Watch out for Selfish Cider

whenyouwelcomeA number of years ago, a close friend of mine was dating a man in the “spiritual community.” I have to admit, the first time I met him I got a bad vibe. He seemed arrogant and pretentious, and I was worried for my friend. But as you do in those cases, I kept my mouth shut and hoped for the best. Telling your friend you don’t dig the guy she’s mooning over is a recipe for trouble, and a great way to alienate someone who’s probably going to need to lean on you in the not too distant future. Plus, it was only a dinner, and I was hoping I was wrong. Maybe he’d been nervous, or didn’t do well in social situations. Maybe there was a whole side of him she was seeing that I couldn’t have glimpsed in such a short meeting.

About six months later, he went to an ashram. She called me a few times from Chicago, saying she had an intuition that something was off. He happened to be passing through L.A. on his way back home, and she asked me to have lunch with him, which I agreed to do. At lunch, he told me he had “connected” with a woman at the ashram, and had a deep, spiritual experience. When I asked him if he meant he’d had sex with her, he laughed and said, “Yes, if you need to be so crass about it.” When I asked him how he thought my friend was going to feel, given that they were in a monogamous relationship, he said he was a “mysterious and enigmatic creature”, and that he’d had to “honor the truth of what he was feeling.”

This was not, and is not, the only time I’ve encountered this kind of thinking amongst those who talk about being on “the path”, and it’s one of the things that gets me fired up. “Honoring your truth” doesn’t mean you’re justified in doing anything you want, it means you acknowledge what you’re feeling and communicate it when necessary. You sit with the feelings without acting on them, especially if doing so will hurt other people. If it turns out your feelings are an expression of a deeper truth, then you make changes so that you’re free to act on what’s pulling you, whether it’s another person, a new job, or a different way of being, but you act with compassion and consciousness. Sometimes it means you understand it’s just not something worth doing, that the cost will be too great.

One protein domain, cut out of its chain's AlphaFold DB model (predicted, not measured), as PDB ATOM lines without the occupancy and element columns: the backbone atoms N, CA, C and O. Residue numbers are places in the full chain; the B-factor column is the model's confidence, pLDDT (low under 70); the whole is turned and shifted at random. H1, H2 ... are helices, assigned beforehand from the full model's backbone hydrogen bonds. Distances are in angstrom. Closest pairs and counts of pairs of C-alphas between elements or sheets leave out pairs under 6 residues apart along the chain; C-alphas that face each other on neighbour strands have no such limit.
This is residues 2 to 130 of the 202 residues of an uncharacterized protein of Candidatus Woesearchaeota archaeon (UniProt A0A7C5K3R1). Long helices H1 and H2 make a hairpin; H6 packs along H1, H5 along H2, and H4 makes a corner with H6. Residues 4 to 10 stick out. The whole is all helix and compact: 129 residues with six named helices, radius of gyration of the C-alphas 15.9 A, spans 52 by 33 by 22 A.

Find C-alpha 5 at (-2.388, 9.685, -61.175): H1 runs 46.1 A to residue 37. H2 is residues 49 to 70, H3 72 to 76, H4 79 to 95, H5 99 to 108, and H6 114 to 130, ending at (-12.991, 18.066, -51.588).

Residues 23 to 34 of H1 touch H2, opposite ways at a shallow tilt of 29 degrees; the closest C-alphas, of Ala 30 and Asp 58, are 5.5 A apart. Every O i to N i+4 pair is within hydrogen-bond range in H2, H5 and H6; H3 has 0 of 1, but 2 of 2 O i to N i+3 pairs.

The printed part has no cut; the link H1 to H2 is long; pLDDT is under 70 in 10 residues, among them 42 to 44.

Sitting with your feelings without acting on them is a sign of emotional and spiritual maturity. It’s a recognition that you are not your feelings, that feelings are not facts, or as the beautiful Pema Chodron puts it, “You are the sky; everything else is just the weather.” Lots of emotions feel overpowering, especially rage, jealousy, lust and despair. But you don’t have to be ruled by those feelings, and you really can’t be if you’re trying to live your life in a conscious way. I get sad about this, because I think many people who are seeking some healing run into this kind of thinking and either follow it, or are turned off by it (as am I). It’s twisting a beautiful practice into something ugly, and it’s a good reminder to be discerning about where you look for healing and guidance if you need some, and not to think one stinky apple ruins all the cider! Sending you a ton of love, as always, Ally Hamilton